Mrs Gallacher had had no word from Tommy up to last night but believed he was leaving South Africa by Comet. It is unlikely that Tommy will rejoin the Dundee team in South Africa. H played in the second half of the opening game at Johannesburg on Saturday as a substitute for Ronnie Turnbull.

Coronation Cup – Part 9 – 18th May 1953

Celtic’s performance in the semi-final had been a very fine one and the fans were delighted that their heroes had made the final. The players were equally pleased, well aware that they had risen to the occasion and overcome their talented opponents. Jock Stein, for instance, smiled broadly when I asked him if he had played well that evening;

“Aye, I had quite a good game that night. Maybe there were so few I remember that one. Jack Rowley was playing at centre-forward and he was a prolific goal scorer. Manchester United had already beaten Rangers in the competition and everyone felt that they were favourites for the trophy. Johnny Carey was a big name in their side at the time, they had players like Dennis Violett and others who would be involved in the Munich Air Disaster as well. But it’s true to say that I had a good game that night!”

Perhaps a comment in the Scottish Daily Mail might throw some light on Jock Stein’s performance, or more precisely, his attitude that afternoon at Hampden: Stein ‘was a bit hard at the outset on Saturday on Rowley, who never quite recovered from a leg injury and latterly went to outside-left’. That’s what called ‘imposing yourself on your opponent?’

It had been a fine performance by Celtic and their play was highly praised in the Scottish sporting press. One man who chose the competition to show just what could do was John McPhail, who in 1999, told me about the players in the side at that time;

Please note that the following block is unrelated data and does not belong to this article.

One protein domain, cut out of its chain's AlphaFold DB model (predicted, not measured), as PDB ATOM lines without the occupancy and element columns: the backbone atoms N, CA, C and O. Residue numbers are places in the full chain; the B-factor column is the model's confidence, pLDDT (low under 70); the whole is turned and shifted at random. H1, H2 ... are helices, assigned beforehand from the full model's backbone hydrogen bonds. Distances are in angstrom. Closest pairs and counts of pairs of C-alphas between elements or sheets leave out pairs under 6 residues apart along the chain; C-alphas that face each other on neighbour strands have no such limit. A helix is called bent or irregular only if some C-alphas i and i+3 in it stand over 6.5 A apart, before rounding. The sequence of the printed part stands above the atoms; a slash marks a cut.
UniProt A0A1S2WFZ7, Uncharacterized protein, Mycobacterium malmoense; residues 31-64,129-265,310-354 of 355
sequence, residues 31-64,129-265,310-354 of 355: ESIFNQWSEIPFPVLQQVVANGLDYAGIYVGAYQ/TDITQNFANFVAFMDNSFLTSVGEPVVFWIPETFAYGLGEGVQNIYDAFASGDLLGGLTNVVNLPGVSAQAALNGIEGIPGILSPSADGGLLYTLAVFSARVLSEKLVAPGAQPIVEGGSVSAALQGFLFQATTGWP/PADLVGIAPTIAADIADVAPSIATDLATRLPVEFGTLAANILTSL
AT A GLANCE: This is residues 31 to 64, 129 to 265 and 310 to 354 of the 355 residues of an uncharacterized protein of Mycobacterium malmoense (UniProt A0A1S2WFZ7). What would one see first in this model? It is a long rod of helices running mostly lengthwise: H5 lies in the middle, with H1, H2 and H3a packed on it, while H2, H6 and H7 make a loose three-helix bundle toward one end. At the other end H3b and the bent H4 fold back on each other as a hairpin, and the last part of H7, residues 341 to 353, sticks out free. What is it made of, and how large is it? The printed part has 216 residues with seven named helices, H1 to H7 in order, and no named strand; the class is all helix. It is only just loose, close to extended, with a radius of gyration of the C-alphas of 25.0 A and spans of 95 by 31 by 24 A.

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JOHN MCPHAIL

‘Well, Charlie Tully was really good. I was responsible for getting him to Parkhead in the first place. My throat had been giving me bother and they sent me over to Coleraine in Northern Ireland, where I had some friends. Every Saturday, I used to go into Coleraine or up to Belfast to see Belfast Celtic and Tully impressed me immensely.

When I came back, I mentioned him to Chic Geatons – who was coaching for Celtic – and Jimmy McGrory and said “there’s a man over there who is worth having a look at’ and next thing they have got him over and signed him. By the time I got back, he had played against Rangers – which obviously I missed – and I could not believe all the jubilation. I knew he was good but I didn’t think he was that good. I joined the team again and then realised he was something else. What we needed was a lift and Charlie gave us that.

Bobby Collins was a great wee player. Industrious, hard. Not the same ability as Jimmy Johnstone, for instance, but he had pace and he crossed some great balls to me at centre, crosses driven hard,; you just had to touch it and it was in the back of the net. Bertie Peacock was the engine room for Charlie and also played some good stuff. Bobby Evans, of course, was another engine room at the back. And, of course, there was Jock Stein, the old steadying head, and the fullbacks like Sean Fallon. We had a great keeper for a while in George Hunter, who later took ill. Johnny Bonnar came in for the Coronation Cup and he certainly did his bit.

Frankly, Celtic’s legions of fans could not believe what was happening. After the disappointments of the season just finished, the best they must have been hoping for was that their side would not disgrace itself in this Coronation Cup. Instead of that, they had seen their heroes beat two of the biggest names in English football! Now, only Hibs stood between their team and the trophy. The fans must have thought it was like being in a dream world! Could Celtic actually win the competition?